Stream Web API Transactions Using SignalR

In the new world of APIs and microservices, it is absolutely correct to say that things have started moving really quickly; .i.e., transforming an idea into a product. But with all this agility comes a lot of moving parts, which sometimes results in serious overhead and in some cases failure of the sole product.

SignalR

In the new world of APIs and microservices, it is absolutely correct to say that things have started moving really quickly;  .i.e., the process of transforming an idea into a product. But with all this agility comes a lot of moving parts, which sometimes results in serious overhead and in some cases failure of the sole product.

In order to execute an API/microservice oriented design we need to be vigilant about the performance; i.e., request/response transaction time and logs produced by these components. As for any API if the transaction time grows, the life expectancy for the API dramatically falls. If we take on an API build under any technology it's like a black box engine room -- the highest level of details about what is happening inside can only be retrieved from the log files. There are ways these log files can be machine read, such as Slack and other tools. But in most cases they are expensive if they are easy to use or too complicated to configure as with most of the open source tools.

With all the above problem statements, I started thinking of how  we can visualize/extract what is happening inside the engine room in real-time and with the least possible effort. This led to a thought about SignalR integration with Web API. I am using ASP.NET Web API for blog purposes but you can use the same technique for any  technology.

In the video below I am capturing an API request and publishing it to SignalR for display purposes.


Now if you are excited, let's do it :)

  1. Create a new project in Visual Studio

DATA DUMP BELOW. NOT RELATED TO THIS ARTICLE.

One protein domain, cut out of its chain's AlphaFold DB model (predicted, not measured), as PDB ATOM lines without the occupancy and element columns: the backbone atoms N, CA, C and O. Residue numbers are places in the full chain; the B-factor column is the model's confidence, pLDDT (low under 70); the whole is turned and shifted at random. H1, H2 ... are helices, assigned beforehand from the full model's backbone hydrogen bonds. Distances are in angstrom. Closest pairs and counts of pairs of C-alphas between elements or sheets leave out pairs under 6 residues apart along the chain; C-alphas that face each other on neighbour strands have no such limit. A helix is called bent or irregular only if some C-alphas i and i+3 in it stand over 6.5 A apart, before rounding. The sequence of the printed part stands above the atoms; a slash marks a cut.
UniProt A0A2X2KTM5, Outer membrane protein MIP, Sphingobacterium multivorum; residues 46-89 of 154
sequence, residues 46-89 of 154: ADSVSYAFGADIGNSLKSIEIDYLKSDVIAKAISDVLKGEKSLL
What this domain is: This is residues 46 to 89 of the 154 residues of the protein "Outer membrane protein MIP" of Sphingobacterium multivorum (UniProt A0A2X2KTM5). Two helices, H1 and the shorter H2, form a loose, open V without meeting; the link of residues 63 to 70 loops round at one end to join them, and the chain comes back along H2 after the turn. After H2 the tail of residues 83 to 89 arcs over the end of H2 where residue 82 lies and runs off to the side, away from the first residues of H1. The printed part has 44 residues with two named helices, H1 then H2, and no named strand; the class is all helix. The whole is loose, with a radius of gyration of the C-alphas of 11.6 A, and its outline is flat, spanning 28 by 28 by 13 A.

SignalR

  2. Select Web API project

    SignalR

  3. Add SignalR Nuget Packages

    SignalR
    1. package id="Microsoft.AspNet.SignalR" version="2.2.0" targetFramework="net45"  
    2. package id="Microsoft.AspNet.SignalR.Core" version="2.2.0" targetFramework="net45"  
    3. package id="Microsoft.AspNet.SignalR.JS" version="2.2.0" targetFramework="net45"  
    4. package id="Microsoft.AspNet.SignalR.SystemWeb" version="2.2.0" targetFramework="net45"  
  4. Enable SignalR by adding to AppBuilder in Startup class
    1. public class Startup  
    2.  {  
    3.  public void Configuration(IAppBuilder app)  
    4.  {  
    5.     app.MapSignalR();  
    6.   }  
    7.  }  
    8. }  
  5. Create a Hub class. Hub class is the bridge between client side script such as Jquery and server side C# code. Hub class looks for best the possible connection mechanism to make an RPC call from server to connected clients.
    1. using Microsoft.AspNet.SignalR;  
    2. namespace SignalRLogging  
    3. {  
    4.  public class Requestlog:Hub  
    5.  {  
    6.   public static void PostToClient(string data)  
    7.    {  
    8.     try  
    9.      {  
    10.        var chat = GlobalHost.ConnectionManager.GetHubContext("Requestlog");  
    11.         if (chat != null)  
    12.         chat.Clients.All.postToClient(data);  
    13.       }  
    14.       catch  
    15.        {  
    16.        }  
    17.      }  
    18.   }  
    19.  }  
  6. Now we need to create a listener which will be available to all the API controllers. The controllers can publish the message using this listener for the hub, which then publishes the message to all the connected clients. In order to implement this we will add delegate DelLogMessage to WebApiConfig. Also bind the delegate to PostToClient method of Hub Class, so that when the listener receives a message it is automatically published to Hub PostToClient method.